There’s no debating Penn State Class of 2024 commit Quinton Martin’s talent.
Penn State’s class is ranked No. 6 in the nation according to 247Sports’ composite rankings, and Martin is the top commit, ranking as the No. 1 player in Pennsylvania and the No. 34 overall player nationally.
For context, the top 32 players in the country are named five-stars by 247.
Martin is the only one of Penn State’s 13 commits that ranks in the top 140, let alone the top 40, so, yeah, he’s pretty good.
And he can do just about anything.
Martin wants to play running back at Penn State, his head coach at Belle Vernon High School in the Pittsburgh area, Matt Humbert, confirmed to NSN.
Martin is certainly capable of doing that— he rushed for 1,279 yards and 22 touchdowns in 2022– but his skills are far from limited to just running.
In fact, not everybody on Belle Vernon’s coaching staff feels that offense is his best fit at the next level.
“You’re going to get a lot of bias coming from the defensive coordinator,” Belle Vernon defensive coordinator Brett Berish told Nittany Sports Now. “I think he’s crazy for wanting to be on the offensive side of the ball.”
Berish, who’s been coaching for 32 years, cited Martin’s height, size and athleticism as things that would make him suited to play in a Big Ten secondary.
“I mean, he’s 6-foot-2 and a half,” Berish said. “He’s close to 200. He gets up there (to Penn State), he’s going to be closer to 215, 220. He can run; he can jump. He’s extremely athletic. He has great hands. I don’t know. I’m just some little podunk high school football coach. I think he can be a hell of a strong safety, cornerback type kid.”
He can also be a hell of an offensive player, and already is at the high school level.
Along with Martin’s rushing stats, he caught 28 passes for 424 yards and six touchdowns last season.
If someone asked Humbert three years ago where he’d see Martin playing, he would have agreed with Berish.
Coming up through the youth ranks, Martin was mainly a defensive player. But he started on the offensive side for Belle Vernon’s varsity from Day 1 as a freshman and hasn’t looked back.
“I could see him playing everywhere,” Humbert told NSN. “I truly could. If he wants to be a tailback and he puts his mind to it, then he’s going to be a tailback. But if that doesn’t work out, he could easily be a free safety, hybrid outside (linebacker). He can play corner. He can play receiver.”
Humbert described what Martin can do at both running back and receiver
Running back: “Elusive. Very elusive. Especially… you know, it’s funny because you look at a kid like him, and you think, ‘Wow, man. He can really stretch the perimeter. He’s a perimeter guy. He makes his money for us vertically, a-gap and b-gap. I mean, the way he operates in space, in tight windows, that’s where you see the beauty of the finesse of his football game. He’s situational as well. If he needs to lower his shoulder and be a little more physical, he can do that. If he needs to be a little bit more speed-oriented on certain things, he can do that.”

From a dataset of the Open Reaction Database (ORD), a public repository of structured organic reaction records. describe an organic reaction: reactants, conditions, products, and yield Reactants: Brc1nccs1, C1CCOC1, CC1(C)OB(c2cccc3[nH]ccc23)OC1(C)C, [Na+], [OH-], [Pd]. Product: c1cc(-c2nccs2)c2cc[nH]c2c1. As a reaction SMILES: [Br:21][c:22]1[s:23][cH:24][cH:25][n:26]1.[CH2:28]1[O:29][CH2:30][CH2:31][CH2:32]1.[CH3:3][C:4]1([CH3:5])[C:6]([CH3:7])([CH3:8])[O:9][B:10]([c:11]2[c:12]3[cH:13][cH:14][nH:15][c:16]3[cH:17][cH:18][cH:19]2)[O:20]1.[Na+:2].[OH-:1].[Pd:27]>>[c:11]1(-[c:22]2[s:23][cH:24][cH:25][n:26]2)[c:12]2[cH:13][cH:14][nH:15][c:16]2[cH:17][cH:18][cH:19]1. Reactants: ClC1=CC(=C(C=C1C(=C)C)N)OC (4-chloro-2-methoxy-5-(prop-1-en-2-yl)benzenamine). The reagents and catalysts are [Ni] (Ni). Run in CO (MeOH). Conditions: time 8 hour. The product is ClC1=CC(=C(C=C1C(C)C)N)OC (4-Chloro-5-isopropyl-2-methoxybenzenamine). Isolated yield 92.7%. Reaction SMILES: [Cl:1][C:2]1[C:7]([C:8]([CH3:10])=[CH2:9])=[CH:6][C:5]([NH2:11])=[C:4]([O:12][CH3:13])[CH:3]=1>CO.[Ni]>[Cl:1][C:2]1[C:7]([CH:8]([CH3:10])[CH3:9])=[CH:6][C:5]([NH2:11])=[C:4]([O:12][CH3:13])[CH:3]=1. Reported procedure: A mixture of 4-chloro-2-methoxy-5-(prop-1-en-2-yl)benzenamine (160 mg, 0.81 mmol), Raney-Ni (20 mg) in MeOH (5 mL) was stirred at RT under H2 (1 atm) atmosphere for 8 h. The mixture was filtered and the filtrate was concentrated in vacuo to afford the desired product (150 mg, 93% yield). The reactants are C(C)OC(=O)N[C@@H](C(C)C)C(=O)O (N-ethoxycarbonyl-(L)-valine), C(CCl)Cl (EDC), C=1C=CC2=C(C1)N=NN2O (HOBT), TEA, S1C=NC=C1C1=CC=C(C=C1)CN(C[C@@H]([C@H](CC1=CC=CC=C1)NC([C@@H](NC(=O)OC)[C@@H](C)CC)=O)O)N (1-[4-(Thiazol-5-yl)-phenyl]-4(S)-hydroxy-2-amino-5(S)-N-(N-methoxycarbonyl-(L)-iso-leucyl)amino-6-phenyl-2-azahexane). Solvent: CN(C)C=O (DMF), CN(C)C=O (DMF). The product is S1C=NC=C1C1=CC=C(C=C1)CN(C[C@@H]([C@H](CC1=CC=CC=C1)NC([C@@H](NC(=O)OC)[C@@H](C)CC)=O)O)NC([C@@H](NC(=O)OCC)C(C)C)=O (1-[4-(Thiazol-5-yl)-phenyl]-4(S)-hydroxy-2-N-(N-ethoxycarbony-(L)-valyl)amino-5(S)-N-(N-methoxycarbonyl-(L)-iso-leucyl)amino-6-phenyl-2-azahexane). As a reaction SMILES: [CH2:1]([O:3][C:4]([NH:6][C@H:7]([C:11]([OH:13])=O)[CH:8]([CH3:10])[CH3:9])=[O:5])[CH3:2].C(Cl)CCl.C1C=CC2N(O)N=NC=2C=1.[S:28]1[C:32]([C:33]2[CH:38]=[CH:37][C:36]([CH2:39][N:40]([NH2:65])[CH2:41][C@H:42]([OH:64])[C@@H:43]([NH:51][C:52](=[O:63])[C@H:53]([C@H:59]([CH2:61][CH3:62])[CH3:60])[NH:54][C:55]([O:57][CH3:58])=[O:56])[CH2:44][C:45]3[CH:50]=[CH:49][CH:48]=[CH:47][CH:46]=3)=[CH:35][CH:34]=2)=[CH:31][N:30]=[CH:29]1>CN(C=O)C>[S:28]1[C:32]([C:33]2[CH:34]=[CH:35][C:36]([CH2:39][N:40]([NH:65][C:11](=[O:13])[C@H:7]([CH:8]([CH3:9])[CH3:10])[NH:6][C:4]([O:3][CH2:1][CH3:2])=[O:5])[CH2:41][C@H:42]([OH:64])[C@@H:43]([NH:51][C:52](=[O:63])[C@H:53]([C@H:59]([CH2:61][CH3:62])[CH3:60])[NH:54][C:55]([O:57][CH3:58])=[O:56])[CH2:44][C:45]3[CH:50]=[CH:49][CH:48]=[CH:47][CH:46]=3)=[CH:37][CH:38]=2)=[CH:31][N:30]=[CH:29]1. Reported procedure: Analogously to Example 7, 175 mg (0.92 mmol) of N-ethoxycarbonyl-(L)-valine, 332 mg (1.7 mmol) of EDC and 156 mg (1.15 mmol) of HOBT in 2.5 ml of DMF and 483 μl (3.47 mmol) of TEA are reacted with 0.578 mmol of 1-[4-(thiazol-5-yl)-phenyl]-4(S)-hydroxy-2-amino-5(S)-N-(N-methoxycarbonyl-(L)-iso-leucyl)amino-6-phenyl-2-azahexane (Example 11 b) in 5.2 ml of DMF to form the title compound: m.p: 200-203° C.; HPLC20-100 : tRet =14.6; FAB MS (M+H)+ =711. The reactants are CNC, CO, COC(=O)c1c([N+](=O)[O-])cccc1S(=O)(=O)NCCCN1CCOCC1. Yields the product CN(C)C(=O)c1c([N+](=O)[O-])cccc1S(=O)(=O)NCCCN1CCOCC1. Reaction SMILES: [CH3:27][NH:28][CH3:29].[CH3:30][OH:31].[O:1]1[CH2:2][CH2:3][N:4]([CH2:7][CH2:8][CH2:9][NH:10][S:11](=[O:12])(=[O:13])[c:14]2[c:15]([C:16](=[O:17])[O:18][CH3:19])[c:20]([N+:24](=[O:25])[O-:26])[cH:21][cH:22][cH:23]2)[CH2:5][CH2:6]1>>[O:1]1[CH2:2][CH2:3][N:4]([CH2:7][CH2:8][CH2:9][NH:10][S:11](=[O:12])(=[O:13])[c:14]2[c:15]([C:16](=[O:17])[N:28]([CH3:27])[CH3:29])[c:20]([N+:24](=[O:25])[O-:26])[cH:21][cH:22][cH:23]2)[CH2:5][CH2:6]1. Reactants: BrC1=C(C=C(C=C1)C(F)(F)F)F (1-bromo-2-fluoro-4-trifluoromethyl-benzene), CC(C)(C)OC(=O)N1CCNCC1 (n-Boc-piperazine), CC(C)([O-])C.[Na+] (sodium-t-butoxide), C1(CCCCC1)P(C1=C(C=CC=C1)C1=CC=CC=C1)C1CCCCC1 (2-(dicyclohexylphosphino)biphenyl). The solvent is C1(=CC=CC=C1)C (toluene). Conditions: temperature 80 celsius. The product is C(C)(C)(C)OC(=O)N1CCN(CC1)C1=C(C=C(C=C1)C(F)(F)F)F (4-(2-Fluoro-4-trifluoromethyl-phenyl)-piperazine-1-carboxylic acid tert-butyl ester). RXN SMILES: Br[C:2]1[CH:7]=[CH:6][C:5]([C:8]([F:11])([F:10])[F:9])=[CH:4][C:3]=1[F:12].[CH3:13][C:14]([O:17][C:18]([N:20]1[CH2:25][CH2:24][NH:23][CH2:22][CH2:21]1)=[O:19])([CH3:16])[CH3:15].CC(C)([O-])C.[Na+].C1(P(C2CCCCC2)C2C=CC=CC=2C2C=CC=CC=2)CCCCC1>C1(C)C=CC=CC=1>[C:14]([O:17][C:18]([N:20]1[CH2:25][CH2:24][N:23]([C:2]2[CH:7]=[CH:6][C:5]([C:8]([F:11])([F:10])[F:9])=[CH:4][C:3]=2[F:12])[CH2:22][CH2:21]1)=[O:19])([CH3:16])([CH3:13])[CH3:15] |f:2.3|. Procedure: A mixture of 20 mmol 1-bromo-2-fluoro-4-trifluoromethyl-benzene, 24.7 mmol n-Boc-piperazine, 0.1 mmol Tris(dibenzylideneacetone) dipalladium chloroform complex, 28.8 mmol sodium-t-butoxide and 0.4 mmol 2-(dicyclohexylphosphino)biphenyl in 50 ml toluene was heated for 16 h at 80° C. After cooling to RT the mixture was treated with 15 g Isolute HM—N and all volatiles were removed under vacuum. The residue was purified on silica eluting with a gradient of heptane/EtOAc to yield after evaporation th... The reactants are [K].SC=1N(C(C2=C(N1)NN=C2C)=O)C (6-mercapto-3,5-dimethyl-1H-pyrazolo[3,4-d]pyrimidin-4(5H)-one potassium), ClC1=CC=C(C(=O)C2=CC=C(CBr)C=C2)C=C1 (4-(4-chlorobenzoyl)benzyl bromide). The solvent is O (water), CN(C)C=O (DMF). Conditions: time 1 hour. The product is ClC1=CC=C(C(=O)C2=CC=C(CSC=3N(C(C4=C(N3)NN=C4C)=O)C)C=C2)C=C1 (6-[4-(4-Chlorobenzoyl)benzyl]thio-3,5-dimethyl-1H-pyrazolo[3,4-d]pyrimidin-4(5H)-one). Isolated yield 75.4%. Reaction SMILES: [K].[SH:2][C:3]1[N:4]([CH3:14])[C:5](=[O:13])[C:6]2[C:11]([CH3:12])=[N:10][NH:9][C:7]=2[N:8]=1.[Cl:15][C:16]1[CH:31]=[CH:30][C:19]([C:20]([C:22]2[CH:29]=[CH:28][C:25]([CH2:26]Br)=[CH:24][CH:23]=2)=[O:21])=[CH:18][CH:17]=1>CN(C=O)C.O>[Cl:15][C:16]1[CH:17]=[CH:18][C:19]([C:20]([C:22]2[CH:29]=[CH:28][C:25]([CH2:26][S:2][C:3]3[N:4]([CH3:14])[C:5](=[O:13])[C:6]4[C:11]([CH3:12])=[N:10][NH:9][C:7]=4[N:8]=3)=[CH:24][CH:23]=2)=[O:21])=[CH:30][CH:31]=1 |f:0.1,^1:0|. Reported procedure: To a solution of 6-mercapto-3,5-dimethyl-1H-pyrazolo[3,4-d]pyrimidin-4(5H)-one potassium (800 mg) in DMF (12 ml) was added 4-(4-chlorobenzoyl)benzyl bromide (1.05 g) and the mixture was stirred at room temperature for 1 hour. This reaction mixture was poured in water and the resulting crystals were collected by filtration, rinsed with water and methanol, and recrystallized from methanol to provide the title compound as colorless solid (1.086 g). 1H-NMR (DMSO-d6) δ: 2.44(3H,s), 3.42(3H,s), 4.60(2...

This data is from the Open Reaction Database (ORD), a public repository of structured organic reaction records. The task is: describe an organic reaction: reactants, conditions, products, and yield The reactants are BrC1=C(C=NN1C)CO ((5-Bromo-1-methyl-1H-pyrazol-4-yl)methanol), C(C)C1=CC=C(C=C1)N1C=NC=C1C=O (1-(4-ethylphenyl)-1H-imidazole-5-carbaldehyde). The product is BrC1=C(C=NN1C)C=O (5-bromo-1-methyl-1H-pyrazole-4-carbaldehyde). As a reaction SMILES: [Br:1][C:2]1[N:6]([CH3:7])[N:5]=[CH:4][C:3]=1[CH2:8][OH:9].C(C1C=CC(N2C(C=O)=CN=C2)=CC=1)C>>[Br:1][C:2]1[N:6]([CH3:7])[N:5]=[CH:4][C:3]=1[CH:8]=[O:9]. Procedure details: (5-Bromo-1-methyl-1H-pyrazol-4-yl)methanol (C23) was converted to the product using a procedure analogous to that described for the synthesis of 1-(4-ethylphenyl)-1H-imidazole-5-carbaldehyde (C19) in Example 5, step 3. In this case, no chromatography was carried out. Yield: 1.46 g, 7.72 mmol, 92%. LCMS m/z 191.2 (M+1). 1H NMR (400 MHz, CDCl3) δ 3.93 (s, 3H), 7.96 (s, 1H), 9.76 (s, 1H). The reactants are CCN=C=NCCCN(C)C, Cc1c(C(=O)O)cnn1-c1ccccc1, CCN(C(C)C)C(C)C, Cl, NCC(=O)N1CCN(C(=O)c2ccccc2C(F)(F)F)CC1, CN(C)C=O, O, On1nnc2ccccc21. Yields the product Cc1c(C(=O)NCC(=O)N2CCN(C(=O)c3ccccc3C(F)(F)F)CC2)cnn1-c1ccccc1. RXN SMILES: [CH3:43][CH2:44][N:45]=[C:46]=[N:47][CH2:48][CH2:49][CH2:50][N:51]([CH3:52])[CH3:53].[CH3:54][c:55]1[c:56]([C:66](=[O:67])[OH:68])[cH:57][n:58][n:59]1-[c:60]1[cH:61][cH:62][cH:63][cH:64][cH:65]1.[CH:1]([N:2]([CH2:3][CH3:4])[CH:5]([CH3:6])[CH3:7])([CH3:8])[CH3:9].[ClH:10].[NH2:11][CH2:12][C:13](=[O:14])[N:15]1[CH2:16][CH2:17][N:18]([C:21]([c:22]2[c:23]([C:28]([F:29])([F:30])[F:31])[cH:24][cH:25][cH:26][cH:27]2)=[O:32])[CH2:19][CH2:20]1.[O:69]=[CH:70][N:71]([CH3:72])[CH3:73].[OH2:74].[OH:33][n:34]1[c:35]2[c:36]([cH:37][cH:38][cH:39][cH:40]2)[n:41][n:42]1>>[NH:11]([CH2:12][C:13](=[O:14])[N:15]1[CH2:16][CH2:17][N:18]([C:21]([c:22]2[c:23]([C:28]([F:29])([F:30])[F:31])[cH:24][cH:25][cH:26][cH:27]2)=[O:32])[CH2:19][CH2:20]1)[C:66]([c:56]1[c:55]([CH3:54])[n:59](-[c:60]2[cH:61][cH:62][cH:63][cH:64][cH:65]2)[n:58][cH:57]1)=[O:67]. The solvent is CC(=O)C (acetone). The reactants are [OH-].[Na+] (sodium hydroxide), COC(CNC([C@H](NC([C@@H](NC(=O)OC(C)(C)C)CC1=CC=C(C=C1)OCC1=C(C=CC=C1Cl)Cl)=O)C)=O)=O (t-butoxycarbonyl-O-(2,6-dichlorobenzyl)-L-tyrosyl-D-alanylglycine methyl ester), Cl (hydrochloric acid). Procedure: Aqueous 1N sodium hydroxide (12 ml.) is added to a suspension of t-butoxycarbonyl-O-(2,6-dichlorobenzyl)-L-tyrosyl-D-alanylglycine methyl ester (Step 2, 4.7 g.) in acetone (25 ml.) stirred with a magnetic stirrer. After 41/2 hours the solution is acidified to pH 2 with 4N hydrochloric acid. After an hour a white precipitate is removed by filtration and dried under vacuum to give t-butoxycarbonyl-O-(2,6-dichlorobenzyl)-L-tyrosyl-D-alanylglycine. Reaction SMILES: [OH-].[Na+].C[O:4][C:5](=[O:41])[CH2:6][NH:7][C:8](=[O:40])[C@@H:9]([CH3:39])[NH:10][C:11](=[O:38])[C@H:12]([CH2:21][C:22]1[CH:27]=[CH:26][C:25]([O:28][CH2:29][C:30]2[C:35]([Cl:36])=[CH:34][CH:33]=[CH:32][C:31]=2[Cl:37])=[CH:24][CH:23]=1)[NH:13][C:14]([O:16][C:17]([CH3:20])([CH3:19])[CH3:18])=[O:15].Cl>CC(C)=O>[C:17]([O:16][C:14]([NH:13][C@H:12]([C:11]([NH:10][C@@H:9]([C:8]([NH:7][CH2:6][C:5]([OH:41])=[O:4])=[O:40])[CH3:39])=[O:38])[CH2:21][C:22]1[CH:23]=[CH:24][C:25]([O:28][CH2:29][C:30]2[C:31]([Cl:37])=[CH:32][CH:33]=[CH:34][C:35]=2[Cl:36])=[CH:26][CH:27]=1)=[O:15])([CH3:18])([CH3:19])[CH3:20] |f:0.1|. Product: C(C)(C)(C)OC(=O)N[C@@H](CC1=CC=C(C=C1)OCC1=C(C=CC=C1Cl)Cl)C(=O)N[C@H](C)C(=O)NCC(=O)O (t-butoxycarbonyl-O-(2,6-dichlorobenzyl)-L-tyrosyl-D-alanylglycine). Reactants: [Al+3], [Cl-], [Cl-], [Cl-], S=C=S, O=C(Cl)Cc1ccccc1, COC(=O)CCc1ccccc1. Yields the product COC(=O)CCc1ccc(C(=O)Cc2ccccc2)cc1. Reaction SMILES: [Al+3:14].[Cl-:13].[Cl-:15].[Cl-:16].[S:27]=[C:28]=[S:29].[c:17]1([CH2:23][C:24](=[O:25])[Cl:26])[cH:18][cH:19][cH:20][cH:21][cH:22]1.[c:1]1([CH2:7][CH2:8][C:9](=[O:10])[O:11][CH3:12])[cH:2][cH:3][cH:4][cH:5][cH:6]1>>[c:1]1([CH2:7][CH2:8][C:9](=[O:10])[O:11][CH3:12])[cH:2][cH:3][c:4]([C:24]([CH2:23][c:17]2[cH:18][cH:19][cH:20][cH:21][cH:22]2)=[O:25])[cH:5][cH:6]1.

Receiver: “Has every tool that you would want out of a receiver. Can high-point a ball, has great shoulder extension or elbow extension to be able to walk out, and use a large wingspan to catch a football. He’s very graceful and very smooth in his route-running. So, he’s just an efficient receiver as well.”
Martin is also a star on special teams for Belle Vernon, with one of his many famous plays for the school coming via punt return in the WPIAL championship game against Avonworth.
Quinton Martin with another spectacular play – this time a 51-yard punt return for a TD to give Belle Vernon a 17-7 lead with 5:42 to play in the third quarter of the #WPIAL Class 3-A championship game.
— Paul Zeise (@PaulZeise) November 25, 2022
He didn’t start right away on defense for Belle Vernon due to a more established player, Devin Whitlock— who ended up walking on at Pitt— being ahead of him at safety back in 2020. An injury to Whitlock opened the door for Martin to play defense.
To say he held his own would be an understatement.
“I’ve never seen a kid,” Humbert said, “regardless of age, pick up formation identification as quick as he did in practice. To see him so— and never really play safety that much for us— to be able to identify and line up other kids as a 14-year-old back there, and pretty much master it at probably 80 to 90 percent in three days proved that, ‘ok, now this kid has everything.’
Berish gave some examples of Martin’s IQ, saying that Martin knows when to press a receiver and when to play off, and that Martin knows how to identify route concepts.
Berish also described Martin as a “good communicator.”
Teams across western PA know how good Martin is, and offenses are smart enough not to target him.
Berish estimates that Martin only allowed six or seven receptions last season.
“And they were shallow gains,” he said.
One Pennsylvania team that did target Martin was Neumann Goretti in the PIAA State Title Game.
This resulted in an interception, and Belle Vernon ended up winning a defensive battle, 9-8.
“Big-time players make big plays in big games,” Berish said.
Penn State fans hope Martin— who is still only 16 and doesn’t turn 17 until August— will rise to the occasion against Michigan or Ohio State in the future, and its certainly not a far-fetched dream to have.
If Martin has his way, he’ll be playing offense, which saddens his defensive coordinator.
But Berish, a Penn State fan, is sure he’d get over it if offense is indeed Martin’s calling.
“I’m still a little heartbroken,” Berish said. “I think his bread’s going to be buttered on the defensive side. But again, that’s not my call, and I’m rooting for him. I love the kid.”